Zimbabwe’s president Emmerson Mnangagwa vowed to review a controversial 2 per cent electronic money transfer tax following fierce criticism of the levy from consumers and businesses.

Writing in a column in national newspaper Sunday News, Mnangagwa added the government “took to heart the cry that the 2 per cent transactional tax has compounded the tax burden for both business and for the consumer” and would reassess it along with upcoming laws covering the financial sector.

The tax was unveiled alongside a number of other cash-raising measures by Zimbabwe’s finance minister Mthuli Ncube in October. It replaced a previous set fee levied on the cost of mobile money transfers with a percentage of the total value of each payment.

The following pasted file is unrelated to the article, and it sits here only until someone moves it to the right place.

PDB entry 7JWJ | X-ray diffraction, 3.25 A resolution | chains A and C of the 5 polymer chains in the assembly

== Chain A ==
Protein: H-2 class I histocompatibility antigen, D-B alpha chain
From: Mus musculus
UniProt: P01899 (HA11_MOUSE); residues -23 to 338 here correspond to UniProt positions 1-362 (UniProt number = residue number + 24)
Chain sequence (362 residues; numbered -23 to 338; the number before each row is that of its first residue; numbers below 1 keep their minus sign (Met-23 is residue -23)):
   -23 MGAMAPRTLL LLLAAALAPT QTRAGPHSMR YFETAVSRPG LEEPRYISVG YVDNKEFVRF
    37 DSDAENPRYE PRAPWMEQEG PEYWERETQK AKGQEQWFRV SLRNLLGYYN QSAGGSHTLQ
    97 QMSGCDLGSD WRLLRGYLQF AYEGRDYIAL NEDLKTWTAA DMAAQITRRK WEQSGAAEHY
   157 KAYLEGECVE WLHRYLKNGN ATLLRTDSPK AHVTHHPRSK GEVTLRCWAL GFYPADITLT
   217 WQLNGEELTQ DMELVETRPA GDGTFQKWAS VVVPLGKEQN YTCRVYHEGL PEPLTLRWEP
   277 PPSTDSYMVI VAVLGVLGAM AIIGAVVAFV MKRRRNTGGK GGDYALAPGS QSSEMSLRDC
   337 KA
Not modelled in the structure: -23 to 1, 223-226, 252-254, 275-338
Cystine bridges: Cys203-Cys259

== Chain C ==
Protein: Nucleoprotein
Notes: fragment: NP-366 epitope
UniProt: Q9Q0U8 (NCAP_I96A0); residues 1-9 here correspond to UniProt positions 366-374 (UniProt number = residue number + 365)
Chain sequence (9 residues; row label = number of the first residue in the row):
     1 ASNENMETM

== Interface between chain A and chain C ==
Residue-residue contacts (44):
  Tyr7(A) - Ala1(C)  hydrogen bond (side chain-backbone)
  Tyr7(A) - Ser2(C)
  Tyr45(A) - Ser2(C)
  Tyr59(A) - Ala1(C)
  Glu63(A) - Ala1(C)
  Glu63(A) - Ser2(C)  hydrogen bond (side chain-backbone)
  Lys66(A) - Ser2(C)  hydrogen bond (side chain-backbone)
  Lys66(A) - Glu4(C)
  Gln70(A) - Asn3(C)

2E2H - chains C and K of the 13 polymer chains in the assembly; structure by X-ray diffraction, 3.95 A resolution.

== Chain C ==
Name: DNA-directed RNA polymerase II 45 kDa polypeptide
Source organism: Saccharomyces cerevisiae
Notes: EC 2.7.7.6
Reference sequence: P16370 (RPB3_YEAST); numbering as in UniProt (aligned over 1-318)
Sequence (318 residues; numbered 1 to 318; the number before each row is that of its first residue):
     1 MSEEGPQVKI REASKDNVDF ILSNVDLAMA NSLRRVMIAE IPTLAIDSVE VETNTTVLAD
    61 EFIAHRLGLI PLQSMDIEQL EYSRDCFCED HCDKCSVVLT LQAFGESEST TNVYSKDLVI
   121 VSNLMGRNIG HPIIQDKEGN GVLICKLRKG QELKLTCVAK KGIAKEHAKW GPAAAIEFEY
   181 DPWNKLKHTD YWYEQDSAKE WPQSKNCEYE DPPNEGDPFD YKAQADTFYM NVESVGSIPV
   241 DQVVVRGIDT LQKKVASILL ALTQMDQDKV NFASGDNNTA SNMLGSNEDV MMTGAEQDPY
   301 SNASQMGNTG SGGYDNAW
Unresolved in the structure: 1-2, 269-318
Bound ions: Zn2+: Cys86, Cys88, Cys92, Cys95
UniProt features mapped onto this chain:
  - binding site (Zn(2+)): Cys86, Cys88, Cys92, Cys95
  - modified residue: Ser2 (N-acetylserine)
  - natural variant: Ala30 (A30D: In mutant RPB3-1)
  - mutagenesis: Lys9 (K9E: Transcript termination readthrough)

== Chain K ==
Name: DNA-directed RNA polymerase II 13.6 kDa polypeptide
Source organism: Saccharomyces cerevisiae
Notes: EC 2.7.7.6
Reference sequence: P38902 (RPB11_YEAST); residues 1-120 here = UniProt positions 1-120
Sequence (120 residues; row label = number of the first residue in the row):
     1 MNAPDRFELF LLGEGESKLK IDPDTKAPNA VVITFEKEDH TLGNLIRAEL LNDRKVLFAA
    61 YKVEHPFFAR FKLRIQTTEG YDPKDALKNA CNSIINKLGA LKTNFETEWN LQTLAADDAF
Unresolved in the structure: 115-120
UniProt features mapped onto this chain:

Using official 2017 statistics on total mobile money transaction value, the tax hike increases government takings from the service by almost ten times.

The move proved extremely unpopular in the country. The Standard last week reported Ncube was forced to apologise to a parliamentary committee for not engaging with businesses, stakeholders or consumers before introducing the “ill-thought-out” tax.

Ncube’s comments come as analysts in the country told the newspaper prices had “shot up” for customers with some reporting an 18 per cent drop in mobile transactions. The experts also forecast the tax would weigh on earnings for companies not passing the extra charges straight to consumers.